Not before has the project from M. (Fluisteraars, Nusquama) and O. (Iskandr, Turia) performed live on stage. Where else to have a first than on the very nexus of dark, heavy music than Roadburn? They’ll perform their commissioned piece ‘The Great Star Above Provides’. Time to find out what we can expect.
Solar Temple was one of the most spectacular acts on Roadburn Redux. This interview preceded the performance and was published on Never Mind The Hype. It also was supposed to be part of the daily Weirdo Canyon Dispatch. It’s been forever and one could argue that it may not be super relevant anymore, but I was proud of this as it is one of my favourite artists involved in this. In fact, I did a new interview a year later, which can be read here.
Into the beyond with Solar Temple
You have been working together on making music for some time. How did this project come about and where do you draw from?
The idea for the band came from a recording session in which we flouted every possible rule. We were guided by instinct and spontaneity and the resulting demo had an alienating and unique sound. It went down pretty well in the underground scene and soon we had inspiration for a full album. Our interest in old, experimental and psychedelic music resulted in a strange impression of sounds that we are now trying to explore further and further.
How is your process in co-creating music for Solar Temple?
Unlike our other musical collaborations, such as in Iskandr, where one of us is clearly the standard-bearer of a creative vision, Solar Temple comes about completely without any preconceived division of roles. We both take care of all aspects of the whole: from composition to performance to production. This works mainly because we both want to push our personal boundaries in all aspects of music.
Until recently, it was a purely studio-oriented project, where the creative process in particular, was of much greater importance than any notion of an end goal, more important than any image of how it should be. An embrace of spontaneous creation. This is significantly less the case in many of our other projects: there, composition and purposeful work toward a clear creative vision is actually decisive. Both impulses can be satisfying and productive. Maintaining separate projects to pursue both avenues proves to be a good method for us.
The style, feel and sound of Solar Temple is exceptional. In the artwork there is a lot of classical imagery, marble, the term Dionysian is used on the debut ‘Rays of Brilliance’, the word transcendental is often used. In short, what is the meaning?
It’s hard to add to the description, as you already put it here. The references in the artwork and lyrics are not very literal but translate the feeling we are trying to introduce the listener to; ideally, it opens doors to an experience that is beyond the mundane.
What makes you guys choose to do a live performance and then also in the form of an online version?
First of all, because Walter asked us to make a commissioned piece together, and we were already interested in doing that. That this would be under the name Solar Temple was far from certain. The restrictions on getting together, among other things, meant that we were soon experimenting with ways of writing and rehearsing music in pairs. Only later did we realize that this method might work well as a duo, also for the end product, and we decided to focus entirely on a duo performance. This fitted in very well with what we were already working on in Solar Temple. When we were clear that we were going to perform this piece of music under the name of this umbrella project, it released a lot of creative energy in us.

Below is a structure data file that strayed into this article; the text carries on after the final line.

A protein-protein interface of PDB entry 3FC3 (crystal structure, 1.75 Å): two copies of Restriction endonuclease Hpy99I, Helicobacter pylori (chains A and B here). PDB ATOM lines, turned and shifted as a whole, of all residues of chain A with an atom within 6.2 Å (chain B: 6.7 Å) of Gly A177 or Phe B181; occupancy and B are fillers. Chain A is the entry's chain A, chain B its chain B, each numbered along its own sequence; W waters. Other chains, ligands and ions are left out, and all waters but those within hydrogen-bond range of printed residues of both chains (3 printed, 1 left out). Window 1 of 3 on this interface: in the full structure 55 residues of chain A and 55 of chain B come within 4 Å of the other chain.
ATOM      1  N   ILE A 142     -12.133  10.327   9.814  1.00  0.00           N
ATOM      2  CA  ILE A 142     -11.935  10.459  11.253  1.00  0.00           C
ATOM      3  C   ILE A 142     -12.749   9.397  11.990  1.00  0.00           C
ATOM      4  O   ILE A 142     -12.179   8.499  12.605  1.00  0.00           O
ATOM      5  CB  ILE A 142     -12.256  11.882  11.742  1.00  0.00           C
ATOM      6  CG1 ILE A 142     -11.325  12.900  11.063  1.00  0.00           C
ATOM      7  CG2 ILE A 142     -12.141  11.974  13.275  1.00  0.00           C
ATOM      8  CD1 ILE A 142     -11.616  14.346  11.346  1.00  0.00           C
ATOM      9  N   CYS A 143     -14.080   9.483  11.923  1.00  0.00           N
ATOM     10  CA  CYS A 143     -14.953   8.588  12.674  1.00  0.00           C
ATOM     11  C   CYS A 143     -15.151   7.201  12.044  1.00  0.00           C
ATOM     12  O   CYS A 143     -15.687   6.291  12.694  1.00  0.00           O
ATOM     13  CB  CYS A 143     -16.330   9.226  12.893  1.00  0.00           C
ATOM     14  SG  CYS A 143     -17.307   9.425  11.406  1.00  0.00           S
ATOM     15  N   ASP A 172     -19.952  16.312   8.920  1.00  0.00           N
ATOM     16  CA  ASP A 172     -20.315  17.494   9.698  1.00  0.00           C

You have worked on a commissioned piece for Roadburn before. What makes it so appealing for you to make something that, in a sense, is a one-off?
It is indeed a challenge to put so much energy into something that is somewhat ephemeral in nature. I think it’s just a huge creative challenge for both of us: it’s a kind of external motivation that you don’t often encounter as a relatively obscure underground artist. Normally you make something, and you put a lot of energy into it, and then you hope that there is a demand for it. In this case, it’s the other way around: the demand is already there, from Roadburn who say: “we believe in you, go make something” and then you go and make it happen. Combined with a concrete deadline and the emphasis on live performance, this is just totally different from how you normally operate. And that is challenging and refreshing.
The creation of the piece ‘The Great Star Above Provides’ was a deconstruction. Can explain what that means?
We can be brief about this: in the studio you can do anything, a live show with two musicians is much more limited. That necessitates deconstructing what we want with Solar Temple. The rest the Roadburn Redux viewers will see for themselves!
Can listeners expect a continuation of the already ‘familiar’ Solar Temple sound?
It really will be completely different. Not completely unrecognizable for those who are familiar with our further output (also in our other bands) but really completely new.
Will this also be a harbinger of a new release?
We shall see.
What would you like to see at Roadburn?
We’re especially curious about everything concerning Neptunian Maximalism and of course what our friends in Dead Neanderthals have in store for us!
I hope you didn’t miss this back in lockdown-days; Solar Temple laid down the Cormac McCarthy-an mysticism with a vengeance.